> find that it was also used by many other composers.

Matanya, you have surely noticed that there is a curious issue going around
here. It seems that the discussion about whether Tarrega - besides his being
the great guitarist and the good composer he unquestionably was - did also
some plagiarisms, has to be restrained to the case of the "Jota Aragonesa".
But this is a minor point, after all. What Tarrega did with Arcas "Fantasia
on La Traviata" is much heavier. Let us quote from the Spanish guitar forum
a message posted today by Julio Gimeno:


Publicado: Sab May 31, 2003 12:22 pm Asunto: Re: ¿Fantasía sobre motivos
de la Traviata de Arcas?

----------------------------------------------------------------------------
----

Amigo Oscar,

No hay ninguna duda de que La fantasía sobre La Traviata de Verdi, se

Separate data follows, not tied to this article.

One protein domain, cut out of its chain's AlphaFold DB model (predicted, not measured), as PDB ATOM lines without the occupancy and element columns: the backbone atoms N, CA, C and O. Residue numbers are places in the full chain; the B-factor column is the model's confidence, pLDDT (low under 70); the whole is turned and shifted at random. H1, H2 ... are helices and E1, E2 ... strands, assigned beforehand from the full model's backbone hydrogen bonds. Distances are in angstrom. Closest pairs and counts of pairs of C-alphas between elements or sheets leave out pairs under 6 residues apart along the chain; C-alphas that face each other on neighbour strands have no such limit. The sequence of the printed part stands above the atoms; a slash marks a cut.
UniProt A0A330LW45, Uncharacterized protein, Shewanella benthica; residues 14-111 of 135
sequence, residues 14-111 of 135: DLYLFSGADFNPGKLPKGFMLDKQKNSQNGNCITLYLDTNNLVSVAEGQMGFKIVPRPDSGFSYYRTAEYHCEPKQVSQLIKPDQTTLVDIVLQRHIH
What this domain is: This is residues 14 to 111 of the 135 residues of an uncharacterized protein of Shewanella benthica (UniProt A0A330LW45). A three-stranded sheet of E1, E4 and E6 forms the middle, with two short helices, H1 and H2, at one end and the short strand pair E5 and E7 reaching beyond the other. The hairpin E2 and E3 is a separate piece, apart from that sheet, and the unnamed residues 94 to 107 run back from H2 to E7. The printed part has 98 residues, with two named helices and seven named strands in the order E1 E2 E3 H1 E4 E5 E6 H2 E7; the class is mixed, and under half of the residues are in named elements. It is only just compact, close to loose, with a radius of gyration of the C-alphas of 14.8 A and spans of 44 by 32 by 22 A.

atribuye a Tárrega de manera errónea.

La ópera La Traviata de Verdi fue estrenada en 1853. En la década de 1860,
Julián Arcas (1832-1882) incluía en sus conciertos una Fantasía sobre esta
ópera. La editorial Soneto de Madrid publicó, en 1993, un volumen dedicado a
las composiciones de Arcas, entre ellas la Fantasía para guitarra sobre
motivos de la ópera Traviata de Verdi. Se trata del facsímil de una edición
publicada en Barcelona por "Hijos de A. Vidal y Roger". Por su número de
plancha podemos fechar esta edición barcelonesa en 1892, es decir tras la
muerte de Arcas. Esta obra coincide con la atribuida a Tárrega en ediciones
de Bèrben (1978), Ariel (1980) o Soneto (1993) ¿de dónde parte esta falsa
atribución?
En este caso no podemos culpar a los alumnos de Tárrega, ya que ni Pujol, ni